AmeriCorps volunteers, who tutor in the citys schools, regularly gather in Washington Sq. to exercise and energize.
The redcoats are here, and theyre recruiting
By Malka Percal
Its early morning, and a troop of stalwart young people floods Washington Sq. Park. More than 100 strong, they are outfitted in khaki pants and red jackets. Every Monday, Wednesday and Friday morning they drill in the park, dispatching an assortment of jumping jacks, stretches and lunges. Then they shout out slogans that have no meaning to anyone but themselves. Theyre the foot soldiers of City Year New York, and they want to change the world.
Actually, the young men and women are big-hearted volunteers from across the country who choose to work for a year or more in New York City schools, tutoring and mentoring kids in underserved neighborhoods. City Year, an AmeriCorps program that was founded in 1988, now has troops in 15 cities across America. City Year New York is only 2 years old, and its thriving. Starting in 2004 with 50 volunteers, it has 100 volunteers this year, and in 2006 will have 135 volunteers. Nationwide this year, City Year has 1,000 corps members and several hundred staffers. Working in small teams, most corps members work at elementary or middle schools four days a week and meet for group training and workshops on Fridays. Other teams develop programming or work as after-school mentors.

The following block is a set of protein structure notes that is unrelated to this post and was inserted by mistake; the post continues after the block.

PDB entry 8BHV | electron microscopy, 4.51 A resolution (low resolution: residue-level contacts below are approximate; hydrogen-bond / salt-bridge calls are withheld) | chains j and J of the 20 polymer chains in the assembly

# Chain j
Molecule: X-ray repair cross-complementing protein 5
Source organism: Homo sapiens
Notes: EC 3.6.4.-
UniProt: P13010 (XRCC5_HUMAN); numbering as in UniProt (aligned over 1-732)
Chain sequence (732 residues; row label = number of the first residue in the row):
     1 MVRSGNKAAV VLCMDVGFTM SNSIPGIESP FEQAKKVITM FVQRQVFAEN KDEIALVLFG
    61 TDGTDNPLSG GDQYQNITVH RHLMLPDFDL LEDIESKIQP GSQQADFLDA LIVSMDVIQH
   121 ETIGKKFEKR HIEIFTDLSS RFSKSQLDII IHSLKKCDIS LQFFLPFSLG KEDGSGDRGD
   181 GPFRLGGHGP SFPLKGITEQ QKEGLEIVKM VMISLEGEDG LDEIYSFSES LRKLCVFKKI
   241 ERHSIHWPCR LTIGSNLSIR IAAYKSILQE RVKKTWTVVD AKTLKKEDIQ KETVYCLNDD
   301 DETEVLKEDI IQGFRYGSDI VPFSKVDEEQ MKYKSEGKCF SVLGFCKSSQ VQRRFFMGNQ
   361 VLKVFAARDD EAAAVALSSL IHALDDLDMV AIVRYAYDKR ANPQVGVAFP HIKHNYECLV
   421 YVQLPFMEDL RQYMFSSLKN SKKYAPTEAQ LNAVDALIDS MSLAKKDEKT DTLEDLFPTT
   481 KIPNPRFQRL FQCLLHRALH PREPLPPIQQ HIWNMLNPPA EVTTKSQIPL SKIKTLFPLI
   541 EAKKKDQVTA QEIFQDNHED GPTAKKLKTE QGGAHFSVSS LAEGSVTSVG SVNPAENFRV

City Year New York is inviting young people between the ages of 17 and 24, to join its ranks. While the organization recruits nationwide, 60 percent of the New York City slots are set aside for New York City residents. The organization accepts not only pre- and post-college students, but also post-high school students and even provides G.E.D. training and child care. Would-be volunteers undergo several interviews, and approximately one out of three applicants is accepted to start the program in September. Recruits train for a month and then join a small team under the direction of a senior (second-year) corps member. Each volunteer receives a stipend of $250 a week, plus a tuition grant of $4,750 at the end of the 10-month year of service. The deadline for application is May 15.
Government funding via AmeriCorps accounts for one-third of City Years nationwide $40 million budget. The bulk of the programs funding, however, is provided by corporate sponsors that also mentor individual teams and muster volunteer manpower for large-scale community projects. New York sponsors include Bain & Co., Cisco, Citigroup, Comcast and the Founding Citizens Team. City Years signature bright red coats, of which the volunteers are inordinately proud, are provided by another key sponsor, Timberland.
For more information on volunteering or the program, see the City Year Web site, www.cityyear.org, or call 646-452-3633.